After defeating Jess Willard to become boxing’s World Heavyweight Champion, Jack Dempsey headed to Hollywood to star in the fifteen episode serial Daredevil Jack. Returning to the ring in 1920, he successfully fought six contenders over three years before taking another break during which time he starred in the ten episode Fight and Win series, married actress Estelle Taylor and co-starred with her in the feature Manhattan Madness.
It’s a world away from the hardscrabble life Dempsey leads when we first encounter him outside Salt Lake City in 1911. Leaving behind his supportive brother, loving mother and indifferent father, Dempsey hits the road, eking out a living with the only skill he has, fighting. After taking on all comers in hundreds of saloon fights, he stands in for his brother, assumes his ring name Jack Dempsey, and defeats veteran boxer George Copelin. Now attracting some attention, Dempsey’s reputation begins to grow but his bank balance remains the same. That is until wily promoter Doc Kearns takes him under his wing.
With nice period detail and skilfully staged fights, this fine TV movie regularly punches above its weight. Treat Williams impresses in and out of the ring, portraying a Jack Dempsey whose driving force is that he will never go hungry again. He is lent good support by Sam Waterson as Doc Kearns, whose own inspiration consists of dames and dough. As half of this equation, Sally Kellerman makes the most of her time on screen, though her character’s betrothal to Dempsey feels as rushed as the marriage’s sudden decline. Victoria Tennant, on the other hand, is a little too convincing as actress Estelle Taylor, of whom it is said “knows how to act… badly”.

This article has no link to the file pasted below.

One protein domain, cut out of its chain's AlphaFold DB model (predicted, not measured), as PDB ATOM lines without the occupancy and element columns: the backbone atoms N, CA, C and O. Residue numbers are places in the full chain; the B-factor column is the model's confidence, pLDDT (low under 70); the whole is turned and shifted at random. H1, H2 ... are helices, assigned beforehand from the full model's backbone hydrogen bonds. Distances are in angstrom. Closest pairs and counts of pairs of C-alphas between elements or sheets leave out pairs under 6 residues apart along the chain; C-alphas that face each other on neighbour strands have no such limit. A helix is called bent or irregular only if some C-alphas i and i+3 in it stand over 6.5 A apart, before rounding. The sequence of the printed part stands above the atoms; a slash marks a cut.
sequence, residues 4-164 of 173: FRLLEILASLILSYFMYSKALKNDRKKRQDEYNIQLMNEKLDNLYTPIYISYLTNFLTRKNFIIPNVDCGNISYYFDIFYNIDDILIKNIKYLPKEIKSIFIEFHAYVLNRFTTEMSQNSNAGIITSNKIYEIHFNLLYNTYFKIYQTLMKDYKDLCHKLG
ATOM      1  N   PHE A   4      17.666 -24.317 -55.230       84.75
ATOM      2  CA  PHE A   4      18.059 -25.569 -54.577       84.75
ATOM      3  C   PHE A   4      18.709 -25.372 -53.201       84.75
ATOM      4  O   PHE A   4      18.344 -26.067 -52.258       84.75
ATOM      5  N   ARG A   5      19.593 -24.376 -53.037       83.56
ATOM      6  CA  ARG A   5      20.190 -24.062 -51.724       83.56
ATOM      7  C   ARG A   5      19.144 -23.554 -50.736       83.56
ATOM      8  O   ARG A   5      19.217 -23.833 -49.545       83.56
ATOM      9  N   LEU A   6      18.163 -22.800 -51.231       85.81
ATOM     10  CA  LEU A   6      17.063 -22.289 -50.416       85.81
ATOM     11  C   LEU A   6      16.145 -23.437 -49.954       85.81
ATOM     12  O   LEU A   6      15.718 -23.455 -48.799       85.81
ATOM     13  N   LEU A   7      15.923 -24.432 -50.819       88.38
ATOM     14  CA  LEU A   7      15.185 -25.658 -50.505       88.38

For most of its running time Dempsey proceeds at a fair pace. It’s only towards the end that, like the count that greeted Tunney after he was knocked down by Dempsey, it goes on a bit long.
Demspey’s mother tells him that she used to read John L. Sullivan’s book ‘The Modern Gladiator’ while she was pregnant with him. Jack Dempsey was born in 1885. The book was first published in 1889.
Biopic features some brief behind the scenes action from Dempsey’s film debut Daredevil Jack and Estelle Taylor’s The Alaskan. However, there is no mention of the married couple’s only film together Manhattan Madness.